Pacific Philosophical Quarterly 101 (3):489-514 (2020)

Authors
Ben Page
Oxford University
Max Baker-Hytch
Oxford University (DPhil)
Abstract
The evil God challenge is an argumentative strategy that has been pursued by a number of philosophers in recent years. It is apt to be understood as a parody argument: a wholly evil, omnipotent and omniscient God is absurd, as both theists and atheists will agree. But according to the challenge, belief in evil God is about as reasonable as belief in a wholly good, omnipotent and omniscient God; the two hypotheses are roughly epistemically symmetrical. Given this symmetry, thesis belief in an evil God and belief in a good God are taken to be similarly preposterous. In this paper, we argue that the challenge can be met, suggesting why the three symmetries that need to hold between evil God and good God – intrinsic, natural theology and theodicy symmetries – can all be broken. As such, we take it that the evil God challenge can be met.
Keywords Evil God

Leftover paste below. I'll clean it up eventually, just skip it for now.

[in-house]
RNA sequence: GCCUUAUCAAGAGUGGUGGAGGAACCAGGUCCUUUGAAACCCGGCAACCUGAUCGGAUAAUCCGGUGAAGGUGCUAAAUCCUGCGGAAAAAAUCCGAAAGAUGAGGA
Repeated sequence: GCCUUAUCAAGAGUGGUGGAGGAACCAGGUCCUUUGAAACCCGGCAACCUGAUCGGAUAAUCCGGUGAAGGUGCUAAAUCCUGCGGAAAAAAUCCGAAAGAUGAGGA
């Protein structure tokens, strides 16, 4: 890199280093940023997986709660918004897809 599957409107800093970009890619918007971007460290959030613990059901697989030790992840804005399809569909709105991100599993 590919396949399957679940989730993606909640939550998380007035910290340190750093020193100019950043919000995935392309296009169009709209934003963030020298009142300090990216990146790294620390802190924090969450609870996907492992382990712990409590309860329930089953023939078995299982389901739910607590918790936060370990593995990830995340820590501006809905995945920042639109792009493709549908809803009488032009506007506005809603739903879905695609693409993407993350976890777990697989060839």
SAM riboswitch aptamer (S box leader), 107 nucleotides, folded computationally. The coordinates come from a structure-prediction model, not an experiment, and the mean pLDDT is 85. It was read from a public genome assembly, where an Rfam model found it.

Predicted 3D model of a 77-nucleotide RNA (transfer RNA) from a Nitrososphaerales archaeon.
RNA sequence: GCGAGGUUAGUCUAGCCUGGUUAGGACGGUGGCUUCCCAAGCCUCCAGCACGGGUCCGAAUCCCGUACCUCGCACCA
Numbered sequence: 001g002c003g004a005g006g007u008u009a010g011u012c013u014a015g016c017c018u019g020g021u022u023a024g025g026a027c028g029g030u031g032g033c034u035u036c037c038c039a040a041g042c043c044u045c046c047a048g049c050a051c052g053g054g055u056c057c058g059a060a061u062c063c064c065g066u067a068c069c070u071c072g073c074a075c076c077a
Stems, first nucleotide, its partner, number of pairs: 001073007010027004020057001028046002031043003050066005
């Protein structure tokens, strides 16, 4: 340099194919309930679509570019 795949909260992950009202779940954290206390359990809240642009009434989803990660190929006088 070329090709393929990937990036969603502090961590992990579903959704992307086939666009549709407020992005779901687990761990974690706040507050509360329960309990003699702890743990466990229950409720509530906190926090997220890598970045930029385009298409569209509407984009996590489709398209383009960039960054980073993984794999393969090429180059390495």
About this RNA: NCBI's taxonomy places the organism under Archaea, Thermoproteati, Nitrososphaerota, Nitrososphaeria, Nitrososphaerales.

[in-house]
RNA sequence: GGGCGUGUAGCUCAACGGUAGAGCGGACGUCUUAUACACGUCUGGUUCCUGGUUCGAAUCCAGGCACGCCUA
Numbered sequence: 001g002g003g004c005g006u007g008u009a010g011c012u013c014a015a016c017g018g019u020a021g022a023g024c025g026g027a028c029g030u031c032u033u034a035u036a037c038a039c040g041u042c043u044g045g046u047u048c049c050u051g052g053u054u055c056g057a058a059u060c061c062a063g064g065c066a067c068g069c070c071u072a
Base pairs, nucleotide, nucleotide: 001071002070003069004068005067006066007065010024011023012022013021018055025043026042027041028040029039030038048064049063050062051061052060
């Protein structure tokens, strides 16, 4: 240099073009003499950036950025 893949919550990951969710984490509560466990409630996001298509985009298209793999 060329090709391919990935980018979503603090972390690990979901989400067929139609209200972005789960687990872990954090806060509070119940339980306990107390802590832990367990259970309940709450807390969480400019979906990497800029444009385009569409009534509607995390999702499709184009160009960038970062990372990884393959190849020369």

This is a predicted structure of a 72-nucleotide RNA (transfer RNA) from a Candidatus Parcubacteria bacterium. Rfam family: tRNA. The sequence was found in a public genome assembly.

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DOI 10.1111/papq.12304
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References found in this work BETA

Sceptical Theism and the Evil-God Challenge.Perry Hendricks - 2018 - Religious Studies 54 (4):549-561.
An Essay on Divine Authority.Mark C. Murphy - 2018 - Cornell University Press.
Fine-Tuning Fine-Tuning.John Hawthorne & Yoaav Isaacs - 2018 - In Matthew A. Benton, John Hawthorne & Dani Rabinowitz (eds.), Knowledge, Belief, and God: New Insights in Religious Epistemology. Oxford: Oxford University Press. pp. 136-168.
The Evil-God Challenge: Extended and Defended.John M. Collins - 2019 - Religious Studies 55 (1):85-109.
The Evil-God Challenge.Stephen Law - 2010 - Religious Studies 46 (3):353 - 373.

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Citations of this work BETA

Maximal possessiveness: A serious flaw in the evil God challenge.Rad Miksa - forthcoming - International Journal for Philosophy of Religion:1-16.
An Exploration of the Evil-God Challenge.Asha Lancaster-Thomas - 2021 - Dissertation, University of Birmingham

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